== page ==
The concerned mother broke down in tears as she talked about her son, a petty officer second class sailor aboard the carrier Theodore Roosevelt.
“We talked yesterday,” the Pinellas County, Florida, resident said in a phone interview with Navy Times. “He was still fine and really excited that he was going to be quarantined and get in a hotel room and away from each other.”
Out of fear of retribution, the mother asked that neither she nor her son be named.
A few days earlier her son mentioned that there were 250 sailors in a berthing area about the size of her 1,600-square-foot home, she told Navy Times.
In a later conversation, she said her son told her that one of the sailors tested positive for COVID-19.
“I have been devastated,” she said. “I think that he is going to be fine, to be honest. We are going to make our entire country go into this complete lockdown and not even quarantine and protect our most valuable assets. I am dumbfounded, to be honest. I am definitely upset."
The high school science teacher added that she was “very upset” to learn today that the ship’s commanding officer, Capt. Brett Crozier, had been fired.
"He did not take care, and what that did is it created panic on the ship."
Navy officials announced the decision to remove the commanding officer of the sidelined aircraft carrier Theodore Roosevelt in the wake of a leaked letter he penned pleading for U.S. intervention to stifle a COVID-19 outbreak on the 4,800-person ship.
Cozier’s letter, which was first published by the San Francisco Chronicle, was reportedly sent up the captain’s immediate chain of command in a “non-secure, unclassified” email that included “20 or 30” additional recipients, acting Navy Secretary Thomas Modly told reporters Thursday.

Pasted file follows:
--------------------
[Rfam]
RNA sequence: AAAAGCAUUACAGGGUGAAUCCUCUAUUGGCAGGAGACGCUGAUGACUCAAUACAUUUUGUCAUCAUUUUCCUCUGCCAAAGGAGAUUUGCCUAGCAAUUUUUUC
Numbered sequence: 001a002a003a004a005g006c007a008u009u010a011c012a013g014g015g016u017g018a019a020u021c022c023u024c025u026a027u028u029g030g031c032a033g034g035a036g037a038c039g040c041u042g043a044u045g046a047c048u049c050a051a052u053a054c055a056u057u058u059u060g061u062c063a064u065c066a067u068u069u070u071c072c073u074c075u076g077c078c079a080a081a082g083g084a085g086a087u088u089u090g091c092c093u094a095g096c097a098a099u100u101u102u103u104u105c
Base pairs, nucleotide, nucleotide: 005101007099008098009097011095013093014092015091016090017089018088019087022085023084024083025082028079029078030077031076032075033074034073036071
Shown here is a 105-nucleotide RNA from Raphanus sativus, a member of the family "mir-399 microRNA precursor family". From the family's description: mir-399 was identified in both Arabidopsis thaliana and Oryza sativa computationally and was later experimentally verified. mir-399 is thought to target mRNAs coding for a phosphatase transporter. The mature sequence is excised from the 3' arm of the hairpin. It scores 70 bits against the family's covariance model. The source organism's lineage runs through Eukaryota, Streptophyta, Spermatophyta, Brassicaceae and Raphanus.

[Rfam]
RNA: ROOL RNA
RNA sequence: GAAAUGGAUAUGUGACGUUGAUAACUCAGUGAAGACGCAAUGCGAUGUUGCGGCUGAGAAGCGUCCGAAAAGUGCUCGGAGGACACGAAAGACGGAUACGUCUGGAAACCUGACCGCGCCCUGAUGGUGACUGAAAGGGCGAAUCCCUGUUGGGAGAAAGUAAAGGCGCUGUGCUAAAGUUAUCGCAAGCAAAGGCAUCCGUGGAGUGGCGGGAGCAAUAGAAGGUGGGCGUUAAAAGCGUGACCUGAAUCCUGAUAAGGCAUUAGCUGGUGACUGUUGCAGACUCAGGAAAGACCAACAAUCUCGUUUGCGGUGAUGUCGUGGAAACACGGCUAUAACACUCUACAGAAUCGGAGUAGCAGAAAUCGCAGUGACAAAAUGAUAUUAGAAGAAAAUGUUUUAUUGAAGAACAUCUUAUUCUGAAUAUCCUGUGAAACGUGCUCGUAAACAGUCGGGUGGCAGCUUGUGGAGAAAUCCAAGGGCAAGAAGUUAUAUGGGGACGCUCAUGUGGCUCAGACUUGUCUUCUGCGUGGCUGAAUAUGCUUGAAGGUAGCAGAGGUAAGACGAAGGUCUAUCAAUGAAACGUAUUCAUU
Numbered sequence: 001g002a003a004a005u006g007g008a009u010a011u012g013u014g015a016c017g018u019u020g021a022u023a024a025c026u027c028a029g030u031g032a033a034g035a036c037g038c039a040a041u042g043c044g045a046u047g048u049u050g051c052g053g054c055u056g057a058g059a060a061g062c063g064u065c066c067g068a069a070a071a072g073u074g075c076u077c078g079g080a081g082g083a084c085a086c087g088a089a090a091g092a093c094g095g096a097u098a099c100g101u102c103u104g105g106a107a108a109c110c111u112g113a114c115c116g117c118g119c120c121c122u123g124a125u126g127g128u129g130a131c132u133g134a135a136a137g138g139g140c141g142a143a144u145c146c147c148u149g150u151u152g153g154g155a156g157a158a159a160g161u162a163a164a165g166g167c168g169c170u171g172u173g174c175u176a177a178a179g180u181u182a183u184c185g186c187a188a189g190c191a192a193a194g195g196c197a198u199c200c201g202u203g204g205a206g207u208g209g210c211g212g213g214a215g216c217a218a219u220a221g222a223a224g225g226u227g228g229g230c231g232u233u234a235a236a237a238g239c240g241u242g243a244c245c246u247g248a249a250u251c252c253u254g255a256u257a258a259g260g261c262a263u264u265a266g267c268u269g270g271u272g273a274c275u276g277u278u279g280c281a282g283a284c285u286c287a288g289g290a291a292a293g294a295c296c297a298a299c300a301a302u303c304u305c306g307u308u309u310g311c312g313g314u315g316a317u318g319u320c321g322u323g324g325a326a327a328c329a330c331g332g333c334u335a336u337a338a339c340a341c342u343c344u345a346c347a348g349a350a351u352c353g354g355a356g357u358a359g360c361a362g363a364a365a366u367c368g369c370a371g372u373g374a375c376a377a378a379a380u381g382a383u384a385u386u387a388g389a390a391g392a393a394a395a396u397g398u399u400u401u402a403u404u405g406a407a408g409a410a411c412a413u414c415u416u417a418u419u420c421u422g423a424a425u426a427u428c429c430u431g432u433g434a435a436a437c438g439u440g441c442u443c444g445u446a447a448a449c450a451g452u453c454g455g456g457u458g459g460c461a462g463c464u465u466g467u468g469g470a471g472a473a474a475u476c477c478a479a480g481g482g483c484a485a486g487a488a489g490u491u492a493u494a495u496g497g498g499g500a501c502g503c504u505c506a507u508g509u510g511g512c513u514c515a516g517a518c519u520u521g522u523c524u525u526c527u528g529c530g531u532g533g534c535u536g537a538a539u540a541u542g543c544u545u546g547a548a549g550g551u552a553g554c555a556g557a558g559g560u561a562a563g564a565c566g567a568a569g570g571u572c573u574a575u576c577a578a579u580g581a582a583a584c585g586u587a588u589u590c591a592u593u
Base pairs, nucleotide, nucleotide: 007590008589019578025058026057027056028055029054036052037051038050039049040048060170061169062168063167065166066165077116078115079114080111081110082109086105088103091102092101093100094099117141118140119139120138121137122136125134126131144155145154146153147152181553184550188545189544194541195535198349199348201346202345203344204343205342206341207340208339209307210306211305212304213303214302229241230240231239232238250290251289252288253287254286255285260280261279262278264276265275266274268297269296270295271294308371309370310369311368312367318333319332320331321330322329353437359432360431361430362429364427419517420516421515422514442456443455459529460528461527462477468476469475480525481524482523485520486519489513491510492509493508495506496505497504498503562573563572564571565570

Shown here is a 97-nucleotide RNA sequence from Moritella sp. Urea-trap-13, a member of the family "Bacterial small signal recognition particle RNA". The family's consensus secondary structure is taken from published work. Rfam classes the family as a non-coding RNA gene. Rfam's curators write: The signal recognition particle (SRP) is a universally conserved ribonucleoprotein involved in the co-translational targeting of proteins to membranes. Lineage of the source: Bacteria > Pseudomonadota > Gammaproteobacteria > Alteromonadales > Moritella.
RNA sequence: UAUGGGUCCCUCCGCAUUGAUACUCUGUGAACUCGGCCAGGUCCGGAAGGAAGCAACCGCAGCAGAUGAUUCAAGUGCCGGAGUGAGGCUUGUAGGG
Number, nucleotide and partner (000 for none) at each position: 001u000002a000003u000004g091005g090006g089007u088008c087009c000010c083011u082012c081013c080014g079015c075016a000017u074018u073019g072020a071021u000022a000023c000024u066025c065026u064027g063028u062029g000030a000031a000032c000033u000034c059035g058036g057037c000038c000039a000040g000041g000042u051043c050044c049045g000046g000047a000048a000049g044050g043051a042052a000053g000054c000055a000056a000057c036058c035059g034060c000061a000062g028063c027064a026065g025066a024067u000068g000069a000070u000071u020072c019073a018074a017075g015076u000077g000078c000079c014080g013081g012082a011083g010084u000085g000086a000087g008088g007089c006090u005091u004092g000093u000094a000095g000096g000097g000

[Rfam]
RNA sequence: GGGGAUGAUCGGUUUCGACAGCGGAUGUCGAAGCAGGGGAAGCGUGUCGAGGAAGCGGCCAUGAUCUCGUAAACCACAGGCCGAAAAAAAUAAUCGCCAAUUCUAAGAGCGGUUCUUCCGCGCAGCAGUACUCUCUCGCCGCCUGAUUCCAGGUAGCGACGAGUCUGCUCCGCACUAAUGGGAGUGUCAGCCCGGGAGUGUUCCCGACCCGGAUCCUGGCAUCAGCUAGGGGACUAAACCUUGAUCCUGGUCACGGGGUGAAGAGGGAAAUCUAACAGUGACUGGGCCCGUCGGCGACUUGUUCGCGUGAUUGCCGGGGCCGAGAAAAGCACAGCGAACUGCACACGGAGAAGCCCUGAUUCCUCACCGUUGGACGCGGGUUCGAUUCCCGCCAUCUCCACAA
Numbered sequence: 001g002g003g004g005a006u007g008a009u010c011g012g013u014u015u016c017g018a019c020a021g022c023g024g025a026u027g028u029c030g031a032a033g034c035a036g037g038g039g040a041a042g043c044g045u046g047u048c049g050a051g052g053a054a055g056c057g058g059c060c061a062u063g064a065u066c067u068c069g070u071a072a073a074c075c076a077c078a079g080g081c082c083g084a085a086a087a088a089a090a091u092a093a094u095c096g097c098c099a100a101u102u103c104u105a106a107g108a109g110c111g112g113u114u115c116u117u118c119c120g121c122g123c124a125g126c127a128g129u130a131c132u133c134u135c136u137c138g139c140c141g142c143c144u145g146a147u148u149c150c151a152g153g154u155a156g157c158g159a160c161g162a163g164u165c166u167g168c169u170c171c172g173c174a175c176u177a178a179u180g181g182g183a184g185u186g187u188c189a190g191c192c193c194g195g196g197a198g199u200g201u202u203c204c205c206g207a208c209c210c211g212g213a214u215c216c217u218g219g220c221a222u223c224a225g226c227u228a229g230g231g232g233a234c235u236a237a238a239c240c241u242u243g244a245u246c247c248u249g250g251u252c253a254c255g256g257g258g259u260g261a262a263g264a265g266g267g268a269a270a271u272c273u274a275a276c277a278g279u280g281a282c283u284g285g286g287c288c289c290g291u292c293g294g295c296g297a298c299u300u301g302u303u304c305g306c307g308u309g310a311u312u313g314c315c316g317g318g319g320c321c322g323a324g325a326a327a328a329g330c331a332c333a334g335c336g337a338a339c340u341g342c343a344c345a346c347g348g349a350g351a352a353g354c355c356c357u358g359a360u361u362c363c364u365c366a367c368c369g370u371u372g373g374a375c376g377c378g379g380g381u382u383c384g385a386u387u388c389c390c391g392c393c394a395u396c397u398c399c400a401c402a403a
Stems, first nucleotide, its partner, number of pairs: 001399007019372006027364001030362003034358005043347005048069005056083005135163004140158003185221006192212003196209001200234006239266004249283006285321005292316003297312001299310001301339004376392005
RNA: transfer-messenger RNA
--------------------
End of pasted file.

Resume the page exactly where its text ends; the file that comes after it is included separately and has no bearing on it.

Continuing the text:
The sailor’s mother, meanwhile, said that she was thankful Crozier was her son’s captain.
“Right after I after heard from [him], I said I was so thankful for this being my son’s captain, that he had such a wonderful person," she said. "I don’t blame him for letting them off in Vietnam. He had no clue. None of us thought it was that bad.”
The mother of the Roosevelt sailor said she was “really proud” that Crozier “risked his own livelihood. That is so hard to do. Not a lot of men, not a lot of women, not a lot of people out there who would do that for others.”
She had not yet seen today’s press conference where Navy officials announced Crozier was being relieved of command.
“My mom updated me,” she said. “As soon as she heard that he got fired, she called. I am devastated. This is so terrible. Because he was finally looking out for the little guys, you know? There’s not a lot of people like that in the world."
Sailors aboard the Roosevelt should have been in quarantine sooner, said the sailor’s mother, who comes from a military family. Her dad was in the Air Force. Her grandfather was in the Marines and her ex-husband was in the Navy.
“We met on Guam,” she said of her ex. “That’s where my son is now. We have a long history of being there for our nation.”
Still, she said she remains hopeful about her son’s future.
“My fingers are crossed,” she said.
“I am just waiting to hear in the next day or two that he is off the ship and in his own hotel room, and if sick he can rest comfortably for a week or two before getting back on the ship.”
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